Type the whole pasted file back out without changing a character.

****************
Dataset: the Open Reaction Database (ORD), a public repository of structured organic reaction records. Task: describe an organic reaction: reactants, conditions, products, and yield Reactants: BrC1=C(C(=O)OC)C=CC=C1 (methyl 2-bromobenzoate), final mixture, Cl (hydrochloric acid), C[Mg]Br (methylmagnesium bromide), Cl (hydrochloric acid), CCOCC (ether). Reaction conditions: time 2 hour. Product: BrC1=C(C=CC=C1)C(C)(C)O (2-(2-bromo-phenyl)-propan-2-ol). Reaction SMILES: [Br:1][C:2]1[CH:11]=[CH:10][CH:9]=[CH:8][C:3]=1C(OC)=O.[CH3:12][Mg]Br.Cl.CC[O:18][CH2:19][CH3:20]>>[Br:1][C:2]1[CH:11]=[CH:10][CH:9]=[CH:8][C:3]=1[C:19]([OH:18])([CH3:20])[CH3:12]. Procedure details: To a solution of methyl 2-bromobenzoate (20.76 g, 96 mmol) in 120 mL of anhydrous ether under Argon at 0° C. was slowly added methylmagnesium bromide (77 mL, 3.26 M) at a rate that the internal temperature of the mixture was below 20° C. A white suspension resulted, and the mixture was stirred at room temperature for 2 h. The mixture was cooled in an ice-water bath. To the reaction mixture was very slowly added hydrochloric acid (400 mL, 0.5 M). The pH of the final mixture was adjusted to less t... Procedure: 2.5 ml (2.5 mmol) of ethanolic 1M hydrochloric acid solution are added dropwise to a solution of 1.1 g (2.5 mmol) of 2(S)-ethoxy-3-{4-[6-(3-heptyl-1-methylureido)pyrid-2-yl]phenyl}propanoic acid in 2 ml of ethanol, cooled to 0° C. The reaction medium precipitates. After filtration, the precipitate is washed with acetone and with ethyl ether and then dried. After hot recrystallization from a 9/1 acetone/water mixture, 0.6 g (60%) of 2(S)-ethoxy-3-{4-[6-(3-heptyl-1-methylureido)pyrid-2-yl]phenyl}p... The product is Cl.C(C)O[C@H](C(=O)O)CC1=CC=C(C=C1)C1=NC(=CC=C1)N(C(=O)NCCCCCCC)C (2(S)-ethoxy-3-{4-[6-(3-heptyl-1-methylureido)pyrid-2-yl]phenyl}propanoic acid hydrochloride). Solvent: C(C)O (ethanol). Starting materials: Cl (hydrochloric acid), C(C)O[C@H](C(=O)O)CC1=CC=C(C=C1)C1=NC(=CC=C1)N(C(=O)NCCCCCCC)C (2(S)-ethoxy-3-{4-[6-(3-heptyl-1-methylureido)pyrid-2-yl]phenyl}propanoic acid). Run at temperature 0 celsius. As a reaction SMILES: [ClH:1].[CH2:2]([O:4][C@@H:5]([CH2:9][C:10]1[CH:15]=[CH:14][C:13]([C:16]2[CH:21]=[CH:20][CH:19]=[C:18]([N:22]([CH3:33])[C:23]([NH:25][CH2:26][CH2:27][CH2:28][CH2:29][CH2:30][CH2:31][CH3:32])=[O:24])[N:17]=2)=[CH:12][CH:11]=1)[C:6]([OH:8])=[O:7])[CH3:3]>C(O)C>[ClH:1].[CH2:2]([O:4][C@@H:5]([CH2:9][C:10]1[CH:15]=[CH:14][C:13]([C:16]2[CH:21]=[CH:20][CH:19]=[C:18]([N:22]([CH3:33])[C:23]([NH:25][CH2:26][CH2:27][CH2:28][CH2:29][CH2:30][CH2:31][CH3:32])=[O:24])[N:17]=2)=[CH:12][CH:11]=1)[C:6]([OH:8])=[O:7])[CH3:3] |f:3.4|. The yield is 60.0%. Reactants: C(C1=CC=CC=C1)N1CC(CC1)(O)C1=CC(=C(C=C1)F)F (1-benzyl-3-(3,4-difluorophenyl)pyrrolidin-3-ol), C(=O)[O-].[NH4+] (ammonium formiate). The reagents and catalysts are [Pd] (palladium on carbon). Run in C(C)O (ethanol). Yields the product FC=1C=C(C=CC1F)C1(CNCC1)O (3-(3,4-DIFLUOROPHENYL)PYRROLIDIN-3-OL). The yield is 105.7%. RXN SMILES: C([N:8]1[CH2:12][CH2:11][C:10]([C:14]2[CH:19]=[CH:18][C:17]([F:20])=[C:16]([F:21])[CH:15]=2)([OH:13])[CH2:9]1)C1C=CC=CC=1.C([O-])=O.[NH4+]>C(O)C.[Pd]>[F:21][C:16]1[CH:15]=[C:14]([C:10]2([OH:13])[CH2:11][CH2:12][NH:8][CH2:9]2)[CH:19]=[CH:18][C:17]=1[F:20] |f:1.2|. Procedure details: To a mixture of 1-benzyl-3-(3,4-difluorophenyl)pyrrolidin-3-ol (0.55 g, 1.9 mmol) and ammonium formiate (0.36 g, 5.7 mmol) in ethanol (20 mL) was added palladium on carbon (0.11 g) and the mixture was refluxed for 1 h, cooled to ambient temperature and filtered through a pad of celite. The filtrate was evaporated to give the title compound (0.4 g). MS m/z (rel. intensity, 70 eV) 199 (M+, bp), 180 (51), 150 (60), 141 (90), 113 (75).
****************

Dataset: the Open Reaction Database (ORD), a public repository of structured organic reaction records. Task: describe an organic reaction: reactants, conditions, products, and yield Reactants: BrC1=C(C(=O)OC)C=CC=C1 (methyl 2-bromobenzoate), final mixture, Cl (hydrochloric acid), C[Mg]Br (methylmagnesium bromide), Cl (hydrochloric acid), CCOCC (ether). Reaction conditions: time 2 hour. Product: BrC1=C(C=CC=C1)C(C)(C)O (2-(2-bromo-phenyl)-propan-2-ol). Reaction SMILES: [Br:1][C:2]1[CH:11]=[CH:10][CH:9]=[CH:8][C:3]=1C(OC)=O.[CH3:12][Mg]Br.Cl.CC[O:18][CH2:19][CH3:20]>>[Br:1][C:2]1[CH:11]=[CH:10][CH:9]=[CH:8][C:3]=1[C:19]([OH:18])([CH3:20])[CH3:12]. Procedure details: To a solution of methyl 2-bromobenzoate (20.76 g, 96 mmol) in 120 mL of anhydrous ether under Argon at 0° C. was slowly added methylmagnesium bromide (77 mL, 3.26 M) at a rate that the internal temperature of the mixture was below 20° C. A white suspension resulted, and the mixture was stirred at room temperature for 2 h. The mixture was cooled in an ice-water bath. To the reaction mixture was very slowly added hydrochloric acid (400 mL, 0.5 M). The pH of the final mixture was adjusted to less t... Procedure: 2.5 ml (2.5 mmol) of ethanolic 1M hydrochloric acid solution are added dropwise to a solution of 1.1 g (2.5 mmol) of 2(S)-ethoxy-3-{4-[6-(3-heptyl-1-methylureido)pyrid-2-yl]phenyl}propanoic acid in 2 ml of ethanol, cooled to 0° C. The reaction medium precipitates. After filtration, the precipitate is washed with acetone and with ethyl ether and then dried. After hot recrystallization from a 9/1 acetone/water mixture, 0.6 g (60%) of 2(S)-ethoxy-3-{4-[6-(3-heptyl-1-methylureido)pyrid-2-yl]phenyl}p... The product is Cl.C(C)O[C@H](C(=O)O)CC1=CC=C(C=C1)C1=NC(=CC=C1)N(C(=O)NCCCCCCC)C (2(S)-ethoxy-3-{4-[6-(3-heptyl-1-methylureido)pyrid-2-yl]phenyl}propanoic acid hydrochloride). Solvent: C(C)O (ethanol). Starting materials: Cl (hydrochloric acid), C(C)O[C@H](C(=O)O)CC1=CC=C(C=C1)C1=NC(=CC=C1)N(C(=O)NCCCCCCC)C (2(S)-ethoxy-3-{4-[6-(3-heptyl-1-methylureido)pyrid-2-yl]phenyl}propanoic acid). Run at temperature 0 celsius. As a reaction SMILES: [ClH:1].[CH2:2]([O:4][C@@H:5]([CH2:9][C:10]1[CH:15]=[CH:14][C:13]([C:16]2[CH:21]=[CH:20][CH:19]=[C:18]([N:22]([CH3:33])[C:23]([NH:25][CH2:26][CH2:27][CH2:28][CH2:29][CH2:30][CH2:31][CH3:32])=[O:24])[N:17]=2)=[CH:12][CH:11]=1)[C:6]([OH:8])=[O:7])[CH3:3]>C(O)C>[ClH:1].[CH2:2]([O:4][C@@H:5]([CH2:9][C:10]1[CH:15]=[CH:14][C:13]([C:16]2[CH:21]=[CH:20][CH:19]=[C:18]([N:22]([CH3:33])[C:23]([NH:25][CH2:26][CH2:27][CH2:28][CH2:29][CH2:30][CH2:31][CH3:32])=[O:24])[N:17]=2)=[CH:12][CH:11]=1)[C:6]([OH:8])=[O:7])[CH3:3] |f:3.4|. The yield is 60.0%. Reactants: C(C1=CC=CC=C1)N1CC(CC1)(O)C1=CC(=C(C=C1)F)F (1-benzyl-3-(3,4-difluorophenyl)pyrrolidin-3-ol), C(=O)[O-].[NH4+] (ammonium formiate). The reagents and catalysts are [Pd] (palladium on carbon). Run in C(C)O (ethanol). Yields the product FC=1C=C(C=CC1F)C1(CNCC1)O (3-(3,4-DIFLUOROPHENYL)PYRROLIDIN-3-OL). The yield is 105.7%. RXN SMILES: C([N:8]1[CH2:12][CH2:11][C:10]([C:14]2[CH:19]=[CH:18][C:17]([F:20])=[C:16]([F:21])[CH:15]=2)([OH:13])[CH2:9]1)C1C=CC=CC=1.C([O-])=O.[NH4+]>C(O)C.[Pd]>[F:21][C:16]1[CH:15]=[C:14]([C:10]2([OH:13])[CH2:11][CH2:12][NH:8][CH2:9]2)[CH:19]=[CH:18][C:17]=1[F:20] |f:1.2|. Procedure details: To a mixture of 1-benzyl-3-(3,4-difluorophenyl)pyrrolidin-3-ol (0.55 g, 1.9 mmol) and ammonium formiate (0.36 g, 5.7 mmol) in ethanol (20 mL) was added palladium on carbon (0.11 g) and the mixture was refluxed for 1 h, cooled to ambient temperature and filtered through a pad of celite. The filtrate was evaporated to give the title compound (0.4 g). MS m/z (rel. intensity, 70 eV) 199 (M+, bp), 180 (51), 150 (60), 141 (90), 113 (75).